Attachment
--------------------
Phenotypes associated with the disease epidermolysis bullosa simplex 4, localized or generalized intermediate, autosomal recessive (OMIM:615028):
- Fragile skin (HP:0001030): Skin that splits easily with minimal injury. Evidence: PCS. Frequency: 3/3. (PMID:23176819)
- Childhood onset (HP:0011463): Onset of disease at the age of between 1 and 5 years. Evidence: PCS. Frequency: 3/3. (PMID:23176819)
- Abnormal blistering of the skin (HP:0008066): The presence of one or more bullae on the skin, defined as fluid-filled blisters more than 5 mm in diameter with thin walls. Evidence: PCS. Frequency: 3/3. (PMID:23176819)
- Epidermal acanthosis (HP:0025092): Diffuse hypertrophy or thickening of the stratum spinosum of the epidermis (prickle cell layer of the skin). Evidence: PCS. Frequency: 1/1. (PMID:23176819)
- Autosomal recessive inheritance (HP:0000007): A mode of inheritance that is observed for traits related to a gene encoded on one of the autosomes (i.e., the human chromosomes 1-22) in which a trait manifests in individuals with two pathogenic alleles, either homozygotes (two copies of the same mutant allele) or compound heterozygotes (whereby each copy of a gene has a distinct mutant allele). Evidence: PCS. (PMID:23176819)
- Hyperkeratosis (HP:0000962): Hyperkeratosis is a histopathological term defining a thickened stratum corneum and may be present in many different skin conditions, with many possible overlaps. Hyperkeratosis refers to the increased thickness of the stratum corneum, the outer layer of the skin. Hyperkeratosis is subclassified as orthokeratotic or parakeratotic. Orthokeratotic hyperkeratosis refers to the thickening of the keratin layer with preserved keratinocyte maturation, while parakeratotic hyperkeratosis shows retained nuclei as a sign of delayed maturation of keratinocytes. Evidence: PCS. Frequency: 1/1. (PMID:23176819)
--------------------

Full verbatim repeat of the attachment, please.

Phenotypes associated with the disease epidermolysis bullosa simplex 4, localized or generalized intermediate, autosomal recessive (OMIM:615028):
- Fragile skin (HP:0001030): Skin that splits easily with minimal injury. Evidence: PCS. Frequency: 3/3. (PMID:23176819)
- Childhood onset (HP:0011463): Onset of disease at the age of between 1 and 5 years. Evidence: PCS. Frequency: 3/3. (PMID:23176819)
- Abnormal blistering of the skin (HP:0008066): The presence of one or more bullae on the skin, defined as fluid-filled blisters more than 5 mm in diameter with thin walls. Evidence: PCS. Frequency: 3/3. (PMID:23176819)
- Epidermal acanthosis (HP:0025092): Diffuse hypertrophy or thickening of the stratum spinosum of the epidermis (prickle cell layer of the skin). Evidence: PCS. Frequency: 1/1. (PMID:23176819)
- Autosomal recessive inheritance (HP:0000007): A mode of inheritance that is observed for traits related to a gene encoded on one of the autosomes (i.e., the human chromosomes 1-22) in which a trait manifests in individuals with two pathogenic alleles, either homozygotes (two copies of the same mutant allele) or compound heterozygotes (whereby each copy of a gene has a distinct mutant allele). Evidence: PCS. (PMID:23176819)
- Hyperkeratosis (HP:0000962): Hyperkeratosis is a histopathological term defining a thickened stratum corneum and may be present in many different skin conditions, with many possible overlaps. Hyperkeratosis refers to the increased thickness of the stratum corneum, the outer layer of the skin. Hyperkeratosis is subclassified as orthokeratotic or parakeratotic. Orthokeratotic hyperkeratosis refers to the thickening of the keratin layer with preserved keratinocyte maturation, while parakeratotic hyperkeratosis shows retained nuclei as a sign of delayed maturation of keratinocytes. Evidence: PCS. Frequency: 1/1. (PMID:23176819)